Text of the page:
with Leonidas Zelmanovitz


A monumental struggle between government and market (that is, between the government and the people) could take place. Who would win?

For investors, what can wrong with cryptocurrencies? In regular times, not much. First, the brokerage of crypto-assets is something new, and a body of self-regulating norms has not evolved yet. Proper protection mechanisms may be lacking also because these brokerage houses are not regulated (although that may change soon because a recent FATF recommendation calls for the government to step in). In short, investors can be defrauded, harmed, hacked or swindled.

Second, crypto-assets price can float abruptly. Investors may lose (but also gain) fortunes. In theory, stablecoins minimize this risk; Facebook’s Libra, in particular, would dramatically minimize volatility if it should ever come to exist. Third, market manipulation is always a possibility, and there is no guarantee that the crypto-assets brokers themselves will not be involved. So there are risks – and yet, what in life doesn’t? When we factor in the potential for gains in asymmetric trades such as Bitcoins, it all  sounds like a reasonable bet.

The above analysis however contains an important assumption that often goes unnoticed. It supposes a certain level of normality in politics, financial markets and international finances. But what if normality doesn’t hold? Would the analysis change? This is the key point. A monumental struggle between government and market (that is, between the government and the people) could then take place.

Who would win? To understand, we should first consider that there is a sharp difference between what crypto-assets are today, and what they may become. In the US, there are online sales shops that accept payment in bitcoin. It is also possible to use Bitcoins to buy gift cards at big chains like Home Depot, Kmart and Amazon. And with a gift card one can basically acquire anything, anywhere. Cryptocurrencies are also used for some daily operations in countries undergoing monetary instability, Argentina and Venezuela now offering illustrative examples. But even in these places, ordinary payments with cryptocurrencies are still overall uncommon.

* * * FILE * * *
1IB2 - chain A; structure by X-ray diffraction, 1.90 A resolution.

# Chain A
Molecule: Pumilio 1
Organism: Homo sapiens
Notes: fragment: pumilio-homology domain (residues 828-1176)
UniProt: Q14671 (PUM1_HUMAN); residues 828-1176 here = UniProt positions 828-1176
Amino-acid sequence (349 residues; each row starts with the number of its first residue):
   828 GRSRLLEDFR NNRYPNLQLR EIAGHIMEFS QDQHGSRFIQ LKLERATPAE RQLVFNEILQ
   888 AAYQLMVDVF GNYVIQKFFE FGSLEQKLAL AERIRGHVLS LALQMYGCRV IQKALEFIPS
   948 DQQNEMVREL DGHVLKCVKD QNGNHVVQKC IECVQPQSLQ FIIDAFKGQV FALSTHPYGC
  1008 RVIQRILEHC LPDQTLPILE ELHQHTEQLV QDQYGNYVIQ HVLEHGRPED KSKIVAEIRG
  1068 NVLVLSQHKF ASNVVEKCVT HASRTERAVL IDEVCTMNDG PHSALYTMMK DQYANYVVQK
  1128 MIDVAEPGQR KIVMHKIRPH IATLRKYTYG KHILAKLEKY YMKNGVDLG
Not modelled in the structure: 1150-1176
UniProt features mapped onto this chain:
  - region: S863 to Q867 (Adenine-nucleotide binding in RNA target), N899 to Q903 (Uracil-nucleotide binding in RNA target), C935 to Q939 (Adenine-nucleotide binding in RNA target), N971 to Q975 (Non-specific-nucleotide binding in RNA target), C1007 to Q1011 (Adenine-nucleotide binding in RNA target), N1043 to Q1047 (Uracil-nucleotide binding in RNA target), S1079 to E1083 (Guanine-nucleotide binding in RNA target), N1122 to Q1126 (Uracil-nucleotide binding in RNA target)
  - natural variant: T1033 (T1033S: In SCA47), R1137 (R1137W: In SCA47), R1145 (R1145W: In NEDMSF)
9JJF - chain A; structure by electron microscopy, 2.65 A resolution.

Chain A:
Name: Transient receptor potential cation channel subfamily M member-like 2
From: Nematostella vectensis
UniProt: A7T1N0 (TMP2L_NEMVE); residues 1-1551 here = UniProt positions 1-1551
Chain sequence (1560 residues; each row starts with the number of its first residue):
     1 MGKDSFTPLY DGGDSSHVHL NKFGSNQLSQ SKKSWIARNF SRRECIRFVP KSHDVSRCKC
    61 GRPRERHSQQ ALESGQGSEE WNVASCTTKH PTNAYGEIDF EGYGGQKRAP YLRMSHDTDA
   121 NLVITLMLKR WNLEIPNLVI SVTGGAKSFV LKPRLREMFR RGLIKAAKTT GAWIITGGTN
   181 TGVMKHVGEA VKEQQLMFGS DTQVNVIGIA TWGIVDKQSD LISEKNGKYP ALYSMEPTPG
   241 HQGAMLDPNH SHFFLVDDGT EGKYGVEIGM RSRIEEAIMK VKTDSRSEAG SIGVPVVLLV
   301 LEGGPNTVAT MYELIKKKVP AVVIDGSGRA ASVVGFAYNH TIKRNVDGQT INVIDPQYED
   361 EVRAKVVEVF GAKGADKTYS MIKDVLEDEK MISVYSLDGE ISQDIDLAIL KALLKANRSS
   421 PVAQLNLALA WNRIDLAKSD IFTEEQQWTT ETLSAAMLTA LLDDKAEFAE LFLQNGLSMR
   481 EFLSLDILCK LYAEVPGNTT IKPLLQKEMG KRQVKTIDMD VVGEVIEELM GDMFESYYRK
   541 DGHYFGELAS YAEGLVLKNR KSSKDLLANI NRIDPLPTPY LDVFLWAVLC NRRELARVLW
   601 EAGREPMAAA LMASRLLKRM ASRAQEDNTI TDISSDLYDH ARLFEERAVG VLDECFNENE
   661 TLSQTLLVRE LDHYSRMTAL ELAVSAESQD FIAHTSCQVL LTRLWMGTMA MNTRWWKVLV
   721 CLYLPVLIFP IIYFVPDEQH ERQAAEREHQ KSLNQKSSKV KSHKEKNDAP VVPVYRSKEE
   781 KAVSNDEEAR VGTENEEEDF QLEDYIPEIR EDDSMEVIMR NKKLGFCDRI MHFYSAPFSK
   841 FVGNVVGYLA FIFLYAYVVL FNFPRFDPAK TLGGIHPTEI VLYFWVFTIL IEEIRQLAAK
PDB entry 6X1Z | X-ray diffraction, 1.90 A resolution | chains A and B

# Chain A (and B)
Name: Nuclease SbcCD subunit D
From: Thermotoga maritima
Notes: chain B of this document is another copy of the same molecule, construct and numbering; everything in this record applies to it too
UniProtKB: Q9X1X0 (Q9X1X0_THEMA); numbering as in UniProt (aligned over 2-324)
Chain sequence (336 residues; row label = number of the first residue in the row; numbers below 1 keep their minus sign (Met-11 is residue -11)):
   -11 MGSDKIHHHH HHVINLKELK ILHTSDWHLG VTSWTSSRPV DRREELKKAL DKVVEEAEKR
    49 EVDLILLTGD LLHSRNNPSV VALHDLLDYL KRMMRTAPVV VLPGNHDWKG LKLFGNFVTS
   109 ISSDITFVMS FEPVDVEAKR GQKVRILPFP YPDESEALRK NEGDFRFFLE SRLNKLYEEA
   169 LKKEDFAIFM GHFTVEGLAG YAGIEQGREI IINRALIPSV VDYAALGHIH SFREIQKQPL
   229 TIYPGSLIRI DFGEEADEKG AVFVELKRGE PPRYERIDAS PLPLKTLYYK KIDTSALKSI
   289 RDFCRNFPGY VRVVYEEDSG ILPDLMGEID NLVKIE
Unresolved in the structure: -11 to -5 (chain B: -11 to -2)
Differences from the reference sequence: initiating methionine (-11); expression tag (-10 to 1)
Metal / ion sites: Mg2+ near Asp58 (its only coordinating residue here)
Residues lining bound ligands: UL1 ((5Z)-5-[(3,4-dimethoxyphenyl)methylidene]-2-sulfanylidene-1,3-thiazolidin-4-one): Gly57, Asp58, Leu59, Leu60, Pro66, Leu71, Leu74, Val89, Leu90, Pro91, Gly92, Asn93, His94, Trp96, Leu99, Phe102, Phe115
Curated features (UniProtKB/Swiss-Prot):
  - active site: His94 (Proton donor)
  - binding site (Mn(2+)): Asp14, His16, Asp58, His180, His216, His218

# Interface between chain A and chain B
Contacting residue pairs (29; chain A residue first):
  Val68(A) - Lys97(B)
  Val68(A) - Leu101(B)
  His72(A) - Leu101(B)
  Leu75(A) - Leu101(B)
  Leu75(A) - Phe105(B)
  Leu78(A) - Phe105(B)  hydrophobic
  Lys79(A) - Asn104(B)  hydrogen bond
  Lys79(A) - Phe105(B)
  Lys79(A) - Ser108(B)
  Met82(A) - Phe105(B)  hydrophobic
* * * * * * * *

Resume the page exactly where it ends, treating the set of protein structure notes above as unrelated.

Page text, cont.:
This is very different from what cryptocurrencies enthusiasts consider “success”. Theirs is a vision where e-wallets, cryptos and other forms of digital money have been completely normalized. The banking model as we know it today may or may not change drastically, because entrants in the payment arena may operate similarly to banks. But a key aspect is that in this world at the very least digital assets can be used as collateral; and more dramatically, prices are quoted in cryptocurrencies, because people store liquidity in Bitcoins, Libras, etc.; not in national currencies.

One of the characteristics of this futuristic world dreamed by cryptoenthusiasts is that governments would have a hard time stimulating the economy with monetary policy. Nowadays, to face low activity cycles, governments issue money and buy bonds in circulation in the market. Expectedly, the textbooks tell us, this causes a fall in bond yields, driving down the interest charged on other transactions in the economy as a whole, stimulating consumption and investment.

It is all standard practice, but it can only work if savings are kept in the national, fiat currency. If savings are kept in crypto-assets, the monetary impulse given by the government does not do the trick, because it does not change relative prices in the economy. To be sure, hindering government from doing monetary interventions has its advantages; just do not expect central bankers to see things that way.